Once in Scotland, Stirling is a great place to stay. Centuries ago, it was the capital of Scotland and was significant in years past as the Gateway to the Highlands with its placement near the boundary of the Scottish Lowlands and Highlands. As depicted in Mel Gibson’s somewhat cringe-worthy 1995 movie, Braveheart, (can you tell I wasn’t a fan?), William Wallace (Gibson’s character) and Robert the Bruce fought in Stirling at the Battle of Bannockburn in 1314, a major clash during the Wars of Scottish Independence. The Scots built Wallace a monument, and it’s an eye-popping sight as it towers above the city. Add Stirling Castle to the mix, and you have the makings of a fun day or two for the whole family.
There are other day trips to undertake just outside of Stirling with Falkirk and Dunfermline nearby, both rich with Scottish culture and history. With the vacation in its final stretch, take the overnight sleeper train from nearby Glasgow to London’s Euston station, and remember your time walking the streets that Shakespeare walked, breathing the clean fresh air of Snowdonia and reminiscing how you discovered that William Wallace did not actually have an Australian sounding American accent.
“Wait!” you cry. We’ve only covered three of the four countries that form the United Kingdom-England, Wales, and Scotland. What about Northern Ireland? Well, it’s just as divine and remarkable, but you should go there during a trip to the whole of the Emerald Isle. So, take in Ireland, then Northern Ireland and wait for me to write a future article featuring some sights to see outside of the major cities.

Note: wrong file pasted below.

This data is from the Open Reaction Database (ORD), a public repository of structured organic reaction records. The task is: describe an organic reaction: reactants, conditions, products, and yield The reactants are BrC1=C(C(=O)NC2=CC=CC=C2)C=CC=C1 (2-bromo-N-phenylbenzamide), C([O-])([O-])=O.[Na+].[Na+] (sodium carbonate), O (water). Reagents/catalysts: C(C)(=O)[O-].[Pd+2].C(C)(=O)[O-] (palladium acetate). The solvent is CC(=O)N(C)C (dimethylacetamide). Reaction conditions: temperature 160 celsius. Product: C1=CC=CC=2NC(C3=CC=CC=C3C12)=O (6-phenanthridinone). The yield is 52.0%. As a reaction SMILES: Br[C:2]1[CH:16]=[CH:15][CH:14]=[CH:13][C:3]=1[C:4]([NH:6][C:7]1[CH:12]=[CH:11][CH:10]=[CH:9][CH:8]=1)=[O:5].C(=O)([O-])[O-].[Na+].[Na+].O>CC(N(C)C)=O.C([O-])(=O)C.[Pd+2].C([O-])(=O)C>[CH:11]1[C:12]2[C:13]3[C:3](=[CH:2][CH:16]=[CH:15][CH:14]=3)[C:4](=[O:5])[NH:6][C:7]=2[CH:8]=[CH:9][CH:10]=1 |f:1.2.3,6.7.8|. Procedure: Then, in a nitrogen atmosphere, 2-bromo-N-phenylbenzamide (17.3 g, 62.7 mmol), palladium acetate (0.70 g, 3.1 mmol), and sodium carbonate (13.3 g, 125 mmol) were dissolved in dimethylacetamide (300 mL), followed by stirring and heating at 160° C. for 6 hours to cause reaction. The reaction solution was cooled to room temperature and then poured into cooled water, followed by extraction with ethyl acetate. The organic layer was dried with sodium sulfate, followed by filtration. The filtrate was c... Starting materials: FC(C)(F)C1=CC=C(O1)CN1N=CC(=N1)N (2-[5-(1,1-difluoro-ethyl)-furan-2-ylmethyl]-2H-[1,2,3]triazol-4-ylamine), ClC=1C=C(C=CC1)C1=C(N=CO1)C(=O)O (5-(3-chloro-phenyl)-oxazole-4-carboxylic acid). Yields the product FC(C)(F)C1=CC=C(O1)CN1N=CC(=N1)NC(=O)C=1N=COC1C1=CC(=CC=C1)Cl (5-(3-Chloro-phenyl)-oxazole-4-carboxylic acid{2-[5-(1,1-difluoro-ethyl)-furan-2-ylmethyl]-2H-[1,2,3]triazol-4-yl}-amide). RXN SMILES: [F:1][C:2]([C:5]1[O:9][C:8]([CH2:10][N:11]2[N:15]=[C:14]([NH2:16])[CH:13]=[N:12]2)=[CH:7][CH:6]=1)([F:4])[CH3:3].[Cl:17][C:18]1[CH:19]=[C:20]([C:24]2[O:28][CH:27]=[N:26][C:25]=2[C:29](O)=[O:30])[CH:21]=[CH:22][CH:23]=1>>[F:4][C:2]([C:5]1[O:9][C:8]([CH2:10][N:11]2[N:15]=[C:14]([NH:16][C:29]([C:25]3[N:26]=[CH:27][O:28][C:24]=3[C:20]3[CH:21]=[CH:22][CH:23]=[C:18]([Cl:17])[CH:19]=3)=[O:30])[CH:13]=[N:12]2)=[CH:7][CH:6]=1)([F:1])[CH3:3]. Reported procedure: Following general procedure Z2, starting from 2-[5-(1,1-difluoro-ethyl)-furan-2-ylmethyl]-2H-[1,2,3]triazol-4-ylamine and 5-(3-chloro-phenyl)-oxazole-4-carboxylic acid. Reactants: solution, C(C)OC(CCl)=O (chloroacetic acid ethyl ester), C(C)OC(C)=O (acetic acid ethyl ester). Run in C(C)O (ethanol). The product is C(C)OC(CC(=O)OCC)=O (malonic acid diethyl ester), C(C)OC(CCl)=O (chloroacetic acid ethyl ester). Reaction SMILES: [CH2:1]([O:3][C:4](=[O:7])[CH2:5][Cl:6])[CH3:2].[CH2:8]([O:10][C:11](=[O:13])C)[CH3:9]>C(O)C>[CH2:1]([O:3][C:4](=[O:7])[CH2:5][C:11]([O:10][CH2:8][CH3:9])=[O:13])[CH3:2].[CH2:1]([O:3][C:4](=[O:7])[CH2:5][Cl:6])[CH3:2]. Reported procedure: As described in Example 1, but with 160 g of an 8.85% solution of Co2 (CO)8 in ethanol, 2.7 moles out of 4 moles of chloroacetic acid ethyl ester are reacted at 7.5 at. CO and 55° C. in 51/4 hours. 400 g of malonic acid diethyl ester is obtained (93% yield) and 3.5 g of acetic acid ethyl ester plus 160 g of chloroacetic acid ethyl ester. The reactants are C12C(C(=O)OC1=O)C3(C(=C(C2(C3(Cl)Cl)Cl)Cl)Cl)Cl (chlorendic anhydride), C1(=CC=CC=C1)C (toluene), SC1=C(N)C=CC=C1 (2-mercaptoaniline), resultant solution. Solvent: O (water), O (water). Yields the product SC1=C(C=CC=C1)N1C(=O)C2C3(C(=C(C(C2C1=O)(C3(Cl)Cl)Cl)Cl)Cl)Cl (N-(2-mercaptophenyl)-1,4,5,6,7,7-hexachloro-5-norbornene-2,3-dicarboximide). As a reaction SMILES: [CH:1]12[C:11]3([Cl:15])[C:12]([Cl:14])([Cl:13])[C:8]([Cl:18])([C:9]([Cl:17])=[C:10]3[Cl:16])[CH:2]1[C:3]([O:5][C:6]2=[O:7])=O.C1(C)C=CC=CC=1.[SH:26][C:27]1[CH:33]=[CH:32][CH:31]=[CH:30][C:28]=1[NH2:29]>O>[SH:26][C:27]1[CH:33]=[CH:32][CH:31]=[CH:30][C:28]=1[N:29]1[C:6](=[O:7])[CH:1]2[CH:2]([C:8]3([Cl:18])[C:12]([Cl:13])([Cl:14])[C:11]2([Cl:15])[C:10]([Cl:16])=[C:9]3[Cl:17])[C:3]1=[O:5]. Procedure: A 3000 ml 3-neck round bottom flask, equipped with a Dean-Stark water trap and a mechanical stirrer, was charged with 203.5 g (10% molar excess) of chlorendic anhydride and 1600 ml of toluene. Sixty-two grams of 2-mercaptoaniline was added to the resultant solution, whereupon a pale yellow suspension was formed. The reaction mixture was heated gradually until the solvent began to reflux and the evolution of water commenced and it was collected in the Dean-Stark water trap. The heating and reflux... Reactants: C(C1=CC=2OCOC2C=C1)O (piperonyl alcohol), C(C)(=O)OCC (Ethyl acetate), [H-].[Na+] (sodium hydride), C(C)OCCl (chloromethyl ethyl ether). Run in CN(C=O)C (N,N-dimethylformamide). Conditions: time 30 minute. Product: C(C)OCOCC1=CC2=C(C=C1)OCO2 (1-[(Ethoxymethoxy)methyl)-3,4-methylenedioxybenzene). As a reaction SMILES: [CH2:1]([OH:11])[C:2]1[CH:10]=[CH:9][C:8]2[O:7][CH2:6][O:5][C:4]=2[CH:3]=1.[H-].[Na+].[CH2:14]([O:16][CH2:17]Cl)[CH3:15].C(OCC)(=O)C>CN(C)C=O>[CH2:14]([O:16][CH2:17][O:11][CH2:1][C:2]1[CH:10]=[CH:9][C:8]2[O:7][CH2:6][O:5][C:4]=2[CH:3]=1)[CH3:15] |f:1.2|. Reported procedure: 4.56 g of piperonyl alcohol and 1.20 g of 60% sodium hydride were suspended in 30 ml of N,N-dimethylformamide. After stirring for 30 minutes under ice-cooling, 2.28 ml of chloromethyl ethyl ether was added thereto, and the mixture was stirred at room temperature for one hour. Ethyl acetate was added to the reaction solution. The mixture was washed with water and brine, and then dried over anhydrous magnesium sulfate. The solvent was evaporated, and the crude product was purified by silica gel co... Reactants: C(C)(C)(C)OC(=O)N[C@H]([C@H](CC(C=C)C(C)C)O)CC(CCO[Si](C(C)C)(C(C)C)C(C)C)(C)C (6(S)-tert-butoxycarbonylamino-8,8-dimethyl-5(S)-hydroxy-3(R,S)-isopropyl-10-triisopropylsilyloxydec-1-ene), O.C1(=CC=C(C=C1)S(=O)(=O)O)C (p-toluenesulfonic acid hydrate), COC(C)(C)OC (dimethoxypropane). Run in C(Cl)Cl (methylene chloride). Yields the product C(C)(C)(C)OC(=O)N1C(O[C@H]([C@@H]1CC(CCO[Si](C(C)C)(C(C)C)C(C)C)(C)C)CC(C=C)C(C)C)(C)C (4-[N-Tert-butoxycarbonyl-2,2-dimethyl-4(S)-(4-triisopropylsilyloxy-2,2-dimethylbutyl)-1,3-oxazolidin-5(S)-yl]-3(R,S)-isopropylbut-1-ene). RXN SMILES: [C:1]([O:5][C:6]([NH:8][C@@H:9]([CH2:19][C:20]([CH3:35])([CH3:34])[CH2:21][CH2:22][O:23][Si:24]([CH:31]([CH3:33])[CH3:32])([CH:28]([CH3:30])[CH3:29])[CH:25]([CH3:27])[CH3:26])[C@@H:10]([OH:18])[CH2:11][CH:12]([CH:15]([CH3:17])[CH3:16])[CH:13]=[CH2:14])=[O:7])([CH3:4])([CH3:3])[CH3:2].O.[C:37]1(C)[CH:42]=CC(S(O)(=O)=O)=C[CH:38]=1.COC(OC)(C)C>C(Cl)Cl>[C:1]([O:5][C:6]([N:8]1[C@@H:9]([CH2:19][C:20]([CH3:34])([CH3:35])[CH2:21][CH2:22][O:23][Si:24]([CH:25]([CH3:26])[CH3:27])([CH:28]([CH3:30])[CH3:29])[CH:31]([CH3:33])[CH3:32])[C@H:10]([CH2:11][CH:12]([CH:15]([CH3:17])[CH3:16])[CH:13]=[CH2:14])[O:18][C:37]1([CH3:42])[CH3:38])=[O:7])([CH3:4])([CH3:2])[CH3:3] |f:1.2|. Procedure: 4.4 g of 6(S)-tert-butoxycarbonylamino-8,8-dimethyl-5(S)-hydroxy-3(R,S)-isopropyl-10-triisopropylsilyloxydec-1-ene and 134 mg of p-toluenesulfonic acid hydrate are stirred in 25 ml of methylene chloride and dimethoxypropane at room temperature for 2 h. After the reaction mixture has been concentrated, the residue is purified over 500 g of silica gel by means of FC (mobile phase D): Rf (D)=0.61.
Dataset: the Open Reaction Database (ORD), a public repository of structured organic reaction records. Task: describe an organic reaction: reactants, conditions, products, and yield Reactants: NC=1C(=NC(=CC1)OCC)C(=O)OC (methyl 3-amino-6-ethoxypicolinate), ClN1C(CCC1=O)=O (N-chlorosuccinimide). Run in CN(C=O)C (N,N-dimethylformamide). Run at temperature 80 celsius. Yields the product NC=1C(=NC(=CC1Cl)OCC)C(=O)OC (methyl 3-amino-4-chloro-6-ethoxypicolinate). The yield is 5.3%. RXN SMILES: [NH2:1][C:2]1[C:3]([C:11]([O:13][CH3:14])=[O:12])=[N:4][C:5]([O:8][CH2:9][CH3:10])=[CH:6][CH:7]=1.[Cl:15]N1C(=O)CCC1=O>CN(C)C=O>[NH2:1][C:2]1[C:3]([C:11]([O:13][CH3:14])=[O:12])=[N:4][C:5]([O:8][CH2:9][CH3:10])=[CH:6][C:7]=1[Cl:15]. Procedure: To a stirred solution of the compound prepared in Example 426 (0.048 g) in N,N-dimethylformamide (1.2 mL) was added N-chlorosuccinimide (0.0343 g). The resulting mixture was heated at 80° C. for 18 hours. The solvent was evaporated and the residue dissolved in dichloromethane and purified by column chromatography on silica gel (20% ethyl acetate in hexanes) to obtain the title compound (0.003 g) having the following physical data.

If there is time left over, take another day to tour London, but visit the back streets off of the beaten path. I once stumbled upon a community in London that had houses side-by-side and untouched from the 1800’s. It was like stepping back in time.
The U.K. is a great vacation spot for couples, families, or a single backpacker. However, don’t just do London, do the rest of the nation as well. And when you come back to America, surprise your friends by saying: “I left London and ate black pudding and haggis.”